Wrist Pain

Wrist Pain

What is Carpal Tunnel Syndrome?

The carpal tunnel is a narrow passageway in the wrist, about an inch wide. The floor and sides of the tunnel are formed by small wrist bones called carpal bones. The roof of the tunnel is a strong band of connective tissue called the transverse carpal ligament. Because these boundaries are very rigid, the carpal tunnel has little capacity to “stretch” or increase in size.

Carpal tunnel syndrome occurs when the tunnel becomes narrowed or when tissues surrounding the flexor tendons swell, putting pressure on the median nerve. These tissues are called the synovium. Normally, the synovium lubricates the tendons, making it easier to move your fingers. When the synovium swells, it takes up space in the carpal tunnel and, over time, crowds the median nerve. The median nerve is one of the main nerves in the hand. It originates as a group of nerve roots in the neck. These roots come together to form a single nerve in the arm. The median nerve goes down the arm and forearm, passes through the carpal tunnel at the wrist, and goes into the hand. The nerve provides feeling in the thumb, index, middle, and ring fingers. The nerve also controls the muscles around the base of the thumb.

This abnormal pressure on the median nerve is known as carpal tunnel syndrome. This then leads to numbness, tingling and weakness in your hand.

Symptoms of Carpal Tunnel Syndrome

  • Burning, tingling, or itching numbness in your palm and thumb or your index and middle fingers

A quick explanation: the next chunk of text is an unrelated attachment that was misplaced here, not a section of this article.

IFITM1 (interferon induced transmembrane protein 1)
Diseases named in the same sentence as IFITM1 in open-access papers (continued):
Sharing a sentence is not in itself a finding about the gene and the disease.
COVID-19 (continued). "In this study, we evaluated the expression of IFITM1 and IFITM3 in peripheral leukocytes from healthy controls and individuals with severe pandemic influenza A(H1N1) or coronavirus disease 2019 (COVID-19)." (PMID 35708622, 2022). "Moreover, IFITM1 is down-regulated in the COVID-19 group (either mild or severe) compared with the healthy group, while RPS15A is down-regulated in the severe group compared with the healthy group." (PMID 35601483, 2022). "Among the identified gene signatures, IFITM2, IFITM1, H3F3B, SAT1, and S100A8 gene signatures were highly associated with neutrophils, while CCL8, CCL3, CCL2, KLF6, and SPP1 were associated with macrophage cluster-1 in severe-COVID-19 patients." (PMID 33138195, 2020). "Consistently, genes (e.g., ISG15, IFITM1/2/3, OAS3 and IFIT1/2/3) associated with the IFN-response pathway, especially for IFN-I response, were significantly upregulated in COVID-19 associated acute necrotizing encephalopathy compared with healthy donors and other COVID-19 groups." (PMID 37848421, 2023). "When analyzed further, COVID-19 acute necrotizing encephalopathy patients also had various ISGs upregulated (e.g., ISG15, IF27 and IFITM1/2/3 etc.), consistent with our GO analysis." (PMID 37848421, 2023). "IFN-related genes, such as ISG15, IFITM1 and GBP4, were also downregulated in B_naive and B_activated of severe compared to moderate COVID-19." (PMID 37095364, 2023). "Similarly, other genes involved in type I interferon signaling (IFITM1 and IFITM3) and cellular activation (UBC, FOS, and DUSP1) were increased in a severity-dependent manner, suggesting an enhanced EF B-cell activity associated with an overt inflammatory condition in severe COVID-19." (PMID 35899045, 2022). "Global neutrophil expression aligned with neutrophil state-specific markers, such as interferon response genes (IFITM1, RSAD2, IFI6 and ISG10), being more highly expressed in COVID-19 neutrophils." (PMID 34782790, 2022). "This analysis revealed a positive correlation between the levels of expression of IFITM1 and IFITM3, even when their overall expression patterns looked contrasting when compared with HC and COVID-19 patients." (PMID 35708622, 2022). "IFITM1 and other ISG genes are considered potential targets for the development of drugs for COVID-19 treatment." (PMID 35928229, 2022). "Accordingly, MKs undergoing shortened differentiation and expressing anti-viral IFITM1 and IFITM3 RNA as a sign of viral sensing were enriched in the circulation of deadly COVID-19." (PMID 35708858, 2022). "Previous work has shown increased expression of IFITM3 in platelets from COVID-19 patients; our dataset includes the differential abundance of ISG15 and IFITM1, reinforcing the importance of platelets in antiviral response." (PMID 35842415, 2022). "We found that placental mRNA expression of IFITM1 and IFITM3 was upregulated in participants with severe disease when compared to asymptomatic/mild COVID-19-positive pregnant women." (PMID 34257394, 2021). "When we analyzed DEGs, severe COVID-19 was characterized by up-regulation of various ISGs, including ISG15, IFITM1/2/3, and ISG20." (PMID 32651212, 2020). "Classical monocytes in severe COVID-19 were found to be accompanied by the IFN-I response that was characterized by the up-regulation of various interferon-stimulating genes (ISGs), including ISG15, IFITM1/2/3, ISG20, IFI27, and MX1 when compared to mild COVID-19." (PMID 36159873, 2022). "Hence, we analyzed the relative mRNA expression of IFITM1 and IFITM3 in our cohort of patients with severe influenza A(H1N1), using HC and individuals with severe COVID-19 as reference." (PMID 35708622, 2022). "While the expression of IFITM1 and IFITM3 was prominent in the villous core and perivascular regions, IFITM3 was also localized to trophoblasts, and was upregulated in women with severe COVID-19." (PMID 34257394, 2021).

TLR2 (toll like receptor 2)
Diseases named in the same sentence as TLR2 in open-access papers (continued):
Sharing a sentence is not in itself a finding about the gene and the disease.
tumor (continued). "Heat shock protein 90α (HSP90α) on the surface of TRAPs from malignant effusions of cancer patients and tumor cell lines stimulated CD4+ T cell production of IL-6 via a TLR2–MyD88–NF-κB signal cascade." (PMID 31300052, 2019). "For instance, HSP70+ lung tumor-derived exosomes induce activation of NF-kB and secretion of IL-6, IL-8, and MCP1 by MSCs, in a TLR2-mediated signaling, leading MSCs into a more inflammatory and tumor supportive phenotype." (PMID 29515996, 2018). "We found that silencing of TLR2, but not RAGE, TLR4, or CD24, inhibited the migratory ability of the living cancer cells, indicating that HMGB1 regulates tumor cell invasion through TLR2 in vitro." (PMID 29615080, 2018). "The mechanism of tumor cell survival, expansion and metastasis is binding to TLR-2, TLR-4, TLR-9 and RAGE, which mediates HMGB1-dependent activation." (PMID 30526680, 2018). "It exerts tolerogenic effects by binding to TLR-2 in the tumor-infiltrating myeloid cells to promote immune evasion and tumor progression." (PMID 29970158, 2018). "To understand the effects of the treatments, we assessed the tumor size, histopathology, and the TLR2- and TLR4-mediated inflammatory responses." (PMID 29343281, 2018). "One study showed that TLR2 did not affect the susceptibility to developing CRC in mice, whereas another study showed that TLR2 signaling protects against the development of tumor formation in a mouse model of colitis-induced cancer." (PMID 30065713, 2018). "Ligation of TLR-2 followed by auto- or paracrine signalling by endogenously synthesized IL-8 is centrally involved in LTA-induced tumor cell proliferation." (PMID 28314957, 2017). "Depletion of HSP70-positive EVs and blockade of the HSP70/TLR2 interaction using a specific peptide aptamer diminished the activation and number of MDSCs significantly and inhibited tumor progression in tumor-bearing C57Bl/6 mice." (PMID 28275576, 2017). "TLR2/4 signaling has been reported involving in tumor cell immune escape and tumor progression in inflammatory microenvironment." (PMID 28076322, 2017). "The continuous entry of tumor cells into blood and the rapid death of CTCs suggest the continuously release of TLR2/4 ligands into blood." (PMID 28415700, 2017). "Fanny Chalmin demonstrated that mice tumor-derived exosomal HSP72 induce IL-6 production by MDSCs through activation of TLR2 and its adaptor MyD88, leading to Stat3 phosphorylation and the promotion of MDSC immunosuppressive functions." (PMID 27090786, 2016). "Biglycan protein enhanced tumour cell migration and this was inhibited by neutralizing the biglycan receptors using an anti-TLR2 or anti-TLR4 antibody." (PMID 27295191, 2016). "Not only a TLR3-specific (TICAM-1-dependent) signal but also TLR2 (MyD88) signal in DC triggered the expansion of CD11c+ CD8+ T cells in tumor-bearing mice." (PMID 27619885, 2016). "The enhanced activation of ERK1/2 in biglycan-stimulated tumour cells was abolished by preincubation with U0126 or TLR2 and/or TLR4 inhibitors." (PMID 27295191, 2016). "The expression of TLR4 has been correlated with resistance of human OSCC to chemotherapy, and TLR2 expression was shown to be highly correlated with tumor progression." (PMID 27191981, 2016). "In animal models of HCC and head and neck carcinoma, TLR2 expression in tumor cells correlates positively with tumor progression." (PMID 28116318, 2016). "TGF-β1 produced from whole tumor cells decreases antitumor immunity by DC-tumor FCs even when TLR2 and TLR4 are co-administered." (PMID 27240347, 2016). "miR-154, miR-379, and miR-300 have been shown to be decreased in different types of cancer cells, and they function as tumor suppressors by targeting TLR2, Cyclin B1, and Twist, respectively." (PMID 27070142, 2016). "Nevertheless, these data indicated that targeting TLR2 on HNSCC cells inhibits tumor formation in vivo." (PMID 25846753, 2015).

• Weakness and clumsiness in your hand and trouble holding things or doing simple things like buttoning your shirt
  • Shock-like feelings that move into your fingers
  • Tingling that moves up into the forearm toward the shoulder. These symptoms often occur while holding a steering wheel, phone or newspaper, or may wake you from sleep.
  • Dropping things, due to weakness, numbness, or a loss of proprioception (awareness of where your hand is in space)
The common causes for wrist pain could be from the following activities:
Repetitive Motion

Causes of Carpal Tunnel Syndrome in everyday life

  • Repetitive motions, like typing, or any wrist movements that you do over and over. This is especially true of things you do when your hands are lower than your wrists. This could include:
    • Sewing
    • Knitting
    • Baking
    • Stringing and playing a musical instrument
  • Health conditions that can damage the nerve:
    • Hypothyroidism
    • Rheumatoid arthritis
    • Diabetes
  • Obesity – which results in fluid accumulation in the spaces around the tissues in the carpal tunnel .
  • Pregnancy – hormonal changes during pregnancy can cause swelling and fluid retention.
  • Gender – women are three times more likely than men to get carpal tunnel syndrome. This is because women tend to have smaller carpal tunnels.
  • Heredity – family history of small carpal tunnels.
  • Injury – fracturing or dislocating your wrist, or arthritis that deforms the small bones in the wrist, can alter the space within the carpal tunnel and put pressure on the median nerve.

BPC’s 4 step process was established by our team of expert physiotherapists to best guide you through a successful recovery while empowering patients to take charge of their health through our personalized exercise program.

Road To Recovery

reduce Pain

RELAX Muscle

Muscle Relax

RANGE Increase

Range Increase



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